What is Epstein-Barr Virus?
Published: July 31, 2010
Epstein-Barr virus (EBV) was discovered in the 1960s and named after the two scientists who identified it. It is a member of the herpes family of viruses and extremely widely spread. Health Scout claims that as many as 95% of Americans aged 35 to 40 could be infected.
What are the causes and who is at risk?
Young children are normally unlikely to contract the virus, as their immune systems are primed while they are still in the womb, the BBC reports. However, this immunity wears off in adolescence and the vast majority of infection occurs in people between the ages of 10 and 35.
In around 50% of cases, EBV causes infectious mononucleosis, the BBC claims. Mononucleosis is a contagious viral illness which initially attacks the lymph nodes in the neck, making them less effective at fighting diseases. It is spread through contact with the saliva of a person who already has the condition. So kissing, sharing drinks, eating utensils and toothbrushes could all result in infection.
Some health professionals claim that EBV is the cause of Chronic Fatigue Syndrome. It is also possible, but very unlikely, that the condition could lead to two rare forms of cancer – Burkitt’s lymphoma and nasopharyngeal carcinoma.
A doctor is usually able to provide a diagnosis on the basis of symptoms, but may also use a blood or laboratory test for confirmation.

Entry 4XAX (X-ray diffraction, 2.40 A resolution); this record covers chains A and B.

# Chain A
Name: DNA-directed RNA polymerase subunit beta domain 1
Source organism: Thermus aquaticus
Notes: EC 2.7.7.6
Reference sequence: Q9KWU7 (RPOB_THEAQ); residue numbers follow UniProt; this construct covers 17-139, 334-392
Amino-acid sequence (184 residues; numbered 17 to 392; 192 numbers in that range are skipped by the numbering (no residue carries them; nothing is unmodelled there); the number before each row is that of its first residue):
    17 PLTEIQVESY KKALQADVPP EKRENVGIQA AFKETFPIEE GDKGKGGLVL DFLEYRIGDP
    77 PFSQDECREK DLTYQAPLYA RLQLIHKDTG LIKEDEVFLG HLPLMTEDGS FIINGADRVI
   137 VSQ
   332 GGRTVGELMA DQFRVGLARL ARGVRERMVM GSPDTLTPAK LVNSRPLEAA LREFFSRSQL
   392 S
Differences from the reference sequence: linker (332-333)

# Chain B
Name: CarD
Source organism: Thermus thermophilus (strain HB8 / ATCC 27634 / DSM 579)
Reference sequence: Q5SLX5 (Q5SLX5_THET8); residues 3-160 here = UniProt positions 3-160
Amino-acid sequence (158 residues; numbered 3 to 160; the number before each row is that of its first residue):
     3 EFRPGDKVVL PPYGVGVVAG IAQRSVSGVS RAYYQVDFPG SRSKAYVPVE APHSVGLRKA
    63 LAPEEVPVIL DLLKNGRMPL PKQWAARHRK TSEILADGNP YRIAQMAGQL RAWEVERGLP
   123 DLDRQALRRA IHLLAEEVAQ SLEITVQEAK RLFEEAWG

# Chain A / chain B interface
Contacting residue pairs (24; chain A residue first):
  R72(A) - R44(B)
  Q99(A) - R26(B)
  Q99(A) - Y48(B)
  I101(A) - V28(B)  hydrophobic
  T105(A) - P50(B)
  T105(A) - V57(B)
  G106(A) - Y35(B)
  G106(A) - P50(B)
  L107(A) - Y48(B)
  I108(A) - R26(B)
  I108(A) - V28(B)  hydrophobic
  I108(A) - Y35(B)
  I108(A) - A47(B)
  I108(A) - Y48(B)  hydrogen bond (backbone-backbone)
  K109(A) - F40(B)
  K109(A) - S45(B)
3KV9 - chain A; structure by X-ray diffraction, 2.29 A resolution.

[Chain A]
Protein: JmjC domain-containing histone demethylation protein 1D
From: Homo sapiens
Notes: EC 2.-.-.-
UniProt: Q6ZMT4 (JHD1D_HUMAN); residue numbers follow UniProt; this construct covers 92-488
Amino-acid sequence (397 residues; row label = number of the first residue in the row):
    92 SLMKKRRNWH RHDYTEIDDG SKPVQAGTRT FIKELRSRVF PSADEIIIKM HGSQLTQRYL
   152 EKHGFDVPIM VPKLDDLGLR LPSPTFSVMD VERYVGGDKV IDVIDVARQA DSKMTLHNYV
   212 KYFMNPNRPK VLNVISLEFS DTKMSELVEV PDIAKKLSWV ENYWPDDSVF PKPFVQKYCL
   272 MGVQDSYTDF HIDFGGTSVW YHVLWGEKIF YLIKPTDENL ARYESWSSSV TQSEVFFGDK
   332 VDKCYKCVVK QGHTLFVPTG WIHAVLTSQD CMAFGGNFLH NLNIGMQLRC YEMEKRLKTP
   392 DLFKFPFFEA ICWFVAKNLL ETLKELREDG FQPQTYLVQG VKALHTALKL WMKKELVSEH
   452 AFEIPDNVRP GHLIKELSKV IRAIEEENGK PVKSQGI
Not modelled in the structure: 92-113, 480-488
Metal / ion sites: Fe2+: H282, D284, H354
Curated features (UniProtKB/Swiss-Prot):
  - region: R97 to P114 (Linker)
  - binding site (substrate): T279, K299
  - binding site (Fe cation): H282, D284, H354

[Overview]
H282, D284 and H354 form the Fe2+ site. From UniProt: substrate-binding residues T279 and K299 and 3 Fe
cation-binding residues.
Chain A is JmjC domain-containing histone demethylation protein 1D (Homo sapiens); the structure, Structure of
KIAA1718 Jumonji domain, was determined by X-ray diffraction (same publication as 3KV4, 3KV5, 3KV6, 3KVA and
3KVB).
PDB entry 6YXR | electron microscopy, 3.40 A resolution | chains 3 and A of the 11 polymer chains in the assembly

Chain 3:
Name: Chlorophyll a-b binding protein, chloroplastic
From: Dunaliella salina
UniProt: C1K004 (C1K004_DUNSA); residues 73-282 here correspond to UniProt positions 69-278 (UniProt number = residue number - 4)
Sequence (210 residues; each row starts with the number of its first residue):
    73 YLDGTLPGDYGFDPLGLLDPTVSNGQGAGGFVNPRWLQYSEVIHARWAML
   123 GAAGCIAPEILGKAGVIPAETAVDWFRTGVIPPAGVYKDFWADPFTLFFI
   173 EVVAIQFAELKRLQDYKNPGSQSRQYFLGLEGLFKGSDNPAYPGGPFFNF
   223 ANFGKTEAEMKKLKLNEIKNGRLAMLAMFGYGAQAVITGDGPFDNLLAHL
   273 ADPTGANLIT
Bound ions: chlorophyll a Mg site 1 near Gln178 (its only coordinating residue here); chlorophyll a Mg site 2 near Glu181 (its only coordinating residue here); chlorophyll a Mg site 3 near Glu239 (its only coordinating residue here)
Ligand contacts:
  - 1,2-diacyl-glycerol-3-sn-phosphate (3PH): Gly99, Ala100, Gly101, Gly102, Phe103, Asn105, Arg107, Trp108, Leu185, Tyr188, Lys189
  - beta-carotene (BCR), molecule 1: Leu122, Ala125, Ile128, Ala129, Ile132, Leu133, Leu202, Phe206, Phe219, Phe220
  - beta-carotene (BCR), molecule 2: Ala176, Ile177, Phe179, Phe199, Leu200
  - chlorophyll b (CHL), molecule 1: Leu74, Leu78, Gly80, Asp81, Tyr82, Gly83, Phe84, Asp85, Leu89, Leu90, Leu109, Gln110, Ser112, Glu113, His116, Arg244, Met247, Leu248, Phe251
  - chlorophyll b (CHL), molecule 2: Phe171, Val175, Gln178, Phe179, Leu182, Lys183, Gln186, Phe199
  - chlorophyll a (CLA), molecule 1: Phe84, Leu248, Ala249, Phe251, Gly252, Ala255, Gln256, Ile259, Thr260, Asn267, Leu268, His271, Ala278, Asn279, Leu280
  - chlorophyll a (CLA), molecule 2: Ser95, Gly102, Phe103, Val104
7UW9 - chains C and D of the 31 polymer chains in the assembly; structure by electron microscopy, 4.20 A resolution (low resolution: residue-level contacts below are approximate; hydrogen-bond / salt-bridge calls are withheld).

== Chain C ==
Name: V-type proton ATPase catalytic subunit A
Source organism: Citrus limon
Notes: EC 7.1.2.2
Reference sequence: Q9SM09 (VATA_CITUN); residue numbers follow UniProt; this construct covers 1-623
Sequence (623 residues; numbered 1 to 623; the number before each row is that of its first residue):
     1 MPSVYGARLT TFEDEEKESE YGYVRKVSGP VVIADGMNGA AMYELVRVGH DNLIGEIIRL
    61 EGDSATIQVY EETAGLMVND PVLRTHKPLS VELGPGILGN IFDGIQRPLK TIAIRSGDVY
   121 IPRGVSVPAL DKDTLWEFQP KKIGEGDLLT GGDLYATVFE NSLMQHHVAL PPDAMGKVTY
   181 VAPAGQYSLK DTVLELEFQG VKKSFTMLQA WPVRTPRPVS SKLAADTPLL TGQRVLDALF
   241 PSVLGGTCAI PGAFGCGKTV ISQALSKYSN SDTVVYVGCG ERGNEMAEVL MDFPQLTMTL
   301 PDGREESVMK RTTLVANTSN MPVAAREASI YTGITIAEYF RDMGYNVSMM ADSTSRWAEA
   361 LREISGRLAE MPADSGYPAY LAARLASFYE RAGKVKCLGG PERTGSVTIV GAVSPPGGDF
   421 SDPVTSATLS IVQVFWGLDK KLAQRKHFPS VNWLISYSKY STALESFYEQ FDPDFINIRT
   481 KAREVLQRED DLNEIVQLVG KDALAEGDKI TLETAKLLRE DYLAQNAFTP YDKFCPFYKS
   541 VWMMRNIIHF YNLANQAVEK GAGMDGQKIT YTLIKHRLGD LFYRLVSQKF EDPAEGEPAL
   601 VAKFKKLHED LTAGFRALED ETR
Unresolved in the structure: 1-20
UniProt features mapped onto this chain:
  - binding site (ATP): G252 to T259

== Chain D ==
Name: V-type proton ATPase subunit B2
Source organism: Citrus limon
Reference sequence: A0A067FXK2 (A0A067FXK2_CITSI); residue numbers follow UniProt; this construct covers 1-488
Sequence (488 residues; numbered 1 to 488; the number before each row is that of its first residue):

What are the symptoms?
Initially, the symptoms of infectious mononucleosis can be indistinguishable from an ordinary cold or flu, but often become more severe as the illness progresses.
Common symptoms include:
- Sore throat
- Swollen lymph nodes in the neck, groin and armpits
- Fatigue and depression
- Swelling of the spleen or liver
The condition is very rarely fatal and symptoms usually last between 2 weeks and 8 months, with a maximum of 4 months. However, the virus does remain in the sufferer’s body and may on occasion reactivate. This reactivation is usually symptomless.
How is it treated?
Because the disease is usually self-limited, most patients do not require any medication to get better. A health professional usually recommends resting, and drinking plenty of fluids and avoiding any strenuous physical activity.
Steroids can be used to bring down severe swelling of the throat and tonsils but there are no drugs available to eliminate the virus altogether.
One celebrity who has suffered from EBV is pop diva Cher.